Breaking: Scientists Discover Cancer-Fighting Berry that Only Grows in Far North Queensland
Scientists have been surprised by the rapid cancer-fighting properties of a berry found only in Far North Queensland.
An eight-year study led by Dr Glen Boyle, from the QIMR Berghofer medical research institute in Brisbane, found a compound in the berry could kill head and neck tumours as well as melanomas.
An experimental drug derived from the berry, EBC-46, has so far been used on 300 animals, including cats, dogs and horses.
Dr Boyle said in 75 per cent of cases, the tumour disappeared and had not come back.
"There's a compound in the seed - it's a very, very complicated process to purify this compound and why it's there in the first place, we don't know," he said.
"The compound works by three ways essentially: it kills the tumour cells directly, it cuts off the blood supply and it also activates the body's own immune system to clean up the mess that's left behind."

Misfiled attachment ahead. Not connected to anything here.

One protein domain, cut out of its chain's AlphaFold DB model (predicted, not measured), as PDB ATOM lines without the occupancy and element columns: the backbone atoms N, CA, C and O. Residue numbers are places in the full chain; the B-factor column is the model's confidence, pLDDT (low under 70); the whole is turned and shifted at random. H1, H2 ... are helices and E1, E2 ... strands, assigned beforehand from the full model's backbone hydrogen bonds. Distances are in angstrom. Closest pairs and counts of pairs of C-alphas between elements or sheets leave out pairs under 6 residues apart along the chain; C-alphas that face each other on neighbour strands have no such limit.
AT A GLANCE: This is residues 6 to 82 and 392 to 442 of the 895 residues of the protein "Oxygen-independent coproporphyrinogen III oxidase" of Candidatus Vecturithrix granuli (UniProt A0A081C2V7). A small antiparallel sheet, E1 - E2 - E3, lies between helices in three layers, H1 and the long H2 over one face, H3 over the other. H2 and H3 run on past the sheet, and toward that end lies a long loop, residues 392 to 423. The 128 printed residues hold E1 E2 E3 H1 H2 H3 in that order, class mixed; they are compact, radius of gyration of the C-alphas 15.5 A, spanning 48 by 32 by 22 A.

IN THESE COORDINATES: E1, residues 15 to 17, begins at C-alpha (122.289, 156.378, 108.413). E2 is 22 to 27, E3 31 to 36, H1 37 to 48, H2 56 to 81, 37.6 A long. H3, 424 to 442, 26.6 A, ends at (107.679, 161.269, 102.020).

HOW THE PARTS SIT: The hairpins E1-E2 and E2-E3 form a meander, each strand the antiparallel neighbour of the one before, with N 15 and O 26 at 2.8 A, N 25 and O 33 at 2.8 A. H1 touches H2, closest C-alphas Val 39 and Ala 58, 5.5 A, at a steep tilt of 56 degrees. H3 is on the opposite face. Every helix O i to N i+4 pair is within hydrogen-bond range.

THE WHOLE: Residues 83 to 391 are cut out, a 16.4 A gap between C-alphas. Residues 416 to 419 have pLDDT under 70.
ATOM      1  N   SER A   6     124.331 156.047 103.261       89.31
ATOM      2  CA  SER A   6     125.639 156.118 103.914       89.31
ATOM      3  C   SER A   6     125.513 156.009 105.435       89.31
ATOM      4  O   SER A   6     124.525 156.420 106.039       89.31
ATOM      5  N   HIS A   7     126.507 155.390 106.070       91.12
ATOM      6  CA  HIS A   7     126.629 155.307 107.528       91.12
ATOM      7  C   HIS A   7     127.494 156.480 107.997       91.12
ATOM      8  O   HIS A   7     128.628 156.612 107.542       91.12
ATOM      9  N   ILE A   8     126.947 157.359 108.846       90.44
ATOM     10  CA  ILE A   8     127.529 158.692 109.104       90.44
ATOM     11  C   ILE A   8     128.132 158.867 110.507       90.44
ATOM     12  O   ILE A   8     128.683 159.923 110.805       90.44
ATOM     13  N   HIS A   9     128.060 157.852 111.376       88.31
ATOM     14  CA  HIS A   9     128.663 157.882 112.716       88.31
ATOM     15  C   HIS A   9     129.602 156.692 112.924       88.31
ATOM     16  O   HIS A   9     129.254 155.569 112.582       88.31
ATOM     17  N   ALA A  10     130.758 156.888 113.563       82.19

There were no side effects, but what amazed scientists most was how fast it worked: the drug took effect within five minutes and tumours disappeared within days.
"The surprising thing for us and the thing that we don't see very often is the speed with which this occurs," Dr Boyle said.
Usually when you treat a tumour it takes several weeks for it to resolve, but this is very, very rapid.
"There's a purpling of the area, of the tumour itself, and you see that within five minutes and you come back the next day and the tumour's black and you come back a few days later and the tumour's fallen off."
The berry grows on the blushwood tree, which only grows in pockets of Far North Queensland.
"The tree is very, very picky on where it will grow," Dr Boyle said.
"It's only on the Atherton Tablelands at the moment and they're trying to expand that to different places of course because it'd be nice to be able to grow it on a farm somewhere.
Dr Boyle said the findings of the pre-clinical trials suggested the drug could be effective in human patients.
But Dr Boyle warned the drug could only be used for tumours that can be accessed by direct injection and was not effective against metastatic cancers.
He said it would be an additional treatment option, rather than a replacement for chemotherapy or surgery.
"Elderly patients for example who just can't go through another round of chemo or can't go through another general anaesthetic for example, this could be used to treat those sorts of tumours and hopefully improve quality of life for people," he said.